After running for several years in stealth mode, Nissan reached out to Plug In America two years ago revealing their plans to build an EV for the average consumer, something that would serve the daily driving needs of the vast majority of the world’s drivers.
Fast forward to March 29th when, in a breakfast meeting, Nissan disclosed the price of the Leaf, $32,780 – news that crystallized the reality of affordable EVs for the masses.
Topping it off, this past week Nissan invited eight members of Plug In America’s board to visit their Tennessee headquarters, meet with the key members of the Leaf program and finish with a tour of their giant Smyrna, TN plant.
Our first night there, we had dinner with key members of the team, including Brian Carolin, Senior VP, Sales and Marketing, Scott Becker, Senior VP, Administration and Finance, Eric Noziere, VP, Corporate Planning , Katherine Zachary, Manager, Corporate Communications, Scott Stevens, VP, Corporate Communications, Jeannine Ginivan, Manager, Mid-Atlantic Region Corporate Communications, Mark Perry, Director of Product Planning and Advanced Technology and our local SoCal contact, Tim Gallagher, Corporate Communications Western Region – all outstanding people – and to a person, passionate about their Leaf program.
The most senior member of the Nissan team was Chairman & Executive VP of the Americas, Carlos Tavares. Marc Geller and I had the fortune to sit next to Mr. Tavares at dinner, giving us the opportunity to share everything we knew about electric cars with top brass of the world’s fourth largest car maker. We gladly took advantage of this remarkable opportunity.
Tavares, a native of Portugal, proved worthy of his title as he absorbed everything we threw at him. After spending years trying to convince car makers to build EVs, it was refreshing to find that a company as prestigious as Nissan shares our vision. Much of what we discussed, Tavares knew already, but we gave him information based on our long-time use of EVs that should help shape their plans. I asked Mr. Tavares what EV models would follow the Leaf and he said they are making good progress on a small delivery truck similar to the Ford Transit Connect as well as an Infiniti model. Both are great choices since fleet operators will find the small truck useful in reducing operating costs and the market for a luxury EV is quite large.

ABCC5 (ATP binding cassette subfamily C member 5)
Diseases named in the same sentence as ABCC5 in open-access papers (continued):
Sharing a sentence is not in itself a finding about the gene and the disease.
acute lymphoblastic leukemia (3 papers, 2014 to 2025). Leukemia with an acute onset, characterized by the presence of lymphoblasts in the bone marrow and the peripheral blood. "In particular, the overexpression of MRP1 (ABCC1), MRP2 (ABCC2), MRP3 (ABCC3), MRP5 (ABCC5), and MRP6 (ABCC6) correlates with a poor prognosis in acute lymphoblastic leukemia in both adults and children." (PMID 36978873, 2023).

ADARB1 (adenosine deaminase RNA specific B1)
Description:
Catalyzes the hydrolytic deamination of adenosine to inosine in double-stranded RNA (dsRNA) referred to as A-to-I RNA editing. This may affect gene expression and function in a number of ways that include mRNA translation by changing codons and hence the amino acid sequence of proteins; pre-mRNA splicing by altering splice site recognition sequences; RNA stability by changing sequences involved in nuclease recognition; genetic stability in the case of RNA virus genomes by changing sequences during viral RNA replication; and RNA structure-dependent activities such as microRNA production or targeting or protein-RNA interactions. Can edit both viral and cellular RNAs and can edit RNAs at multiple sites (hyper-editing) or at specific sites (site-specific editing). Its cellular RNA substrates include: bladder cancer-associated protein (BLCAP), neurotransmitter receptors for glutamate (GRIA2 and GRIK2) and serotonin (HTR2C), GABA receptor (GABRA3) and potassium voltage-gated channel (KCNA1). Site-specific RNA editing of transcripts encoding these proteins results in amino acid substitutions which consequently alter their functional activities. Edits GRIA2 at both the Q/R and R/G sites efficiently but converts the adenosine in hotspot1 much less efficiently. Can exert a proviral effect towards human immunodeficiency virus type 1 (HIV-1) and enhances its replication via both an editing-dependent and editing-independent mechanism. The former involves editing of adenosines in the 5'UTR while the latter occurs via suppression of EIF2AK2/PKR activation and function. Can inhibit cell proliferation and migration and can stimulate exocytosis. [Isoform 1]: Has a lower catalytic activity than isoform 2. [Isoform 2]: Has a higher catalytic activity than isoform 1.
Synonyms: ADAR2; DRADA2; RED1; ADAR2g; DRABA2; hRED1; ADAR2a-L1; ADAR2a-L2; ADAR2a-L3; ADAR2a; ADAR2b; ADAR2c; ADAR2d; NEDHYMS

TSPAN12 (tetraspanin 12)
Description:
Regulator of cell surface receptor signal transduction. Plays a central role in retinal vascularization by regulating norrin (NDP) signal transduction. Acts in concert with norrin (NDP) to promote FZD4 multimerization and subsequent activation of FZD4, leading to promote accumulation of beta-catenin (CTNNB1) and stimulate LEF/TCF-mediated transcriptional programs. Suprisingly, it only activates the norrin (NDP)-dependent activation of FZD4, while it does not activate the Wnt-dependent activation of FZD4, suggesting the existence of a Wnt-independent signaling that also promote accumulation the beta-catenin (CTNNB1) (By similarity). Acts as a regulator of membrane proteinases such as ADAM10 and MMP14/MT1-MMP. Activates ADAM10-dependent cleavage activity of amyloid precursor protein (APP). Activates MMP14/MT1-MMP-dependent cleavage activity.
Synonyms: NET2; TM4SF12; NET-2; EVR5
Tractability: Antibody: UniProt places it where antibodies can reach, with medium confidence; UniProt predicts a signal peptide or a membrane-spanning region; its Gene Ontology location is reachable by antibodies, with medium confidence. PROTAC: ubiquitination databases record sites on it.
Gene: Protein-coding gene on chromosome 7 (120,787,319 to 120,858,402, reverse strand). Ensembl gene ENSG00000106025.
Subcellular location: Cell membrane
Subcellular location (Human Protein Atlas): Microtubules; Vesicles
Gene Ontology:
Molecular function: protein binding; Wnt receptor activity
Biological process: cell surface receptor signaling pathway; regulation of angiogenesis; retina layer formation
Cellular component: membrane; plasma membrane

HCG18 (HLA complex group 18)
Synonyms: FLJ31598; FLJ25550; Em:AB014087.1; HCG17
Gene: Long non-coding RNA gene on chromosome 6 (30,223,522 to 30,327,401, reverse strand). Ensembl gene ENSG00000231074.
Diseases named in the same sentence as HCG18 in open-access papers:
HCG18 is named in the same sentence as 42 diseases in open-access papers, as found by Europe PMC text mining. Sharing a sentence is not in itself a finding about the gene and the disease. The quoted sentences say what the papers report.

I asked Tavares if he’d driven a Tesla Roadster and found that he had not. I told him to let me know the next time he was going to be in LA and I’d make sure to get him some time behind the wheel of one. Turns out, Tavares races in the open-wheeled class, so he’s no stranger to speed.
It was a great dinner on a balmy night in small town central Tennessee, and as we arrived back at the hotel and shared the conversations we’d had, it was very clear to us that Nissan’s intent is to dominate the market in electric vehicles.
The next morning, we gathered in the Infiniti Theater room of their headquarters where Marc presented a brief overview of Plug In America’s history, our current work in promoting plug-in cars, and what we intend to do in the future to help prepare the market for the coming EVs. After Marc’s presentation, we fielded questions from the room in a lively Q&A.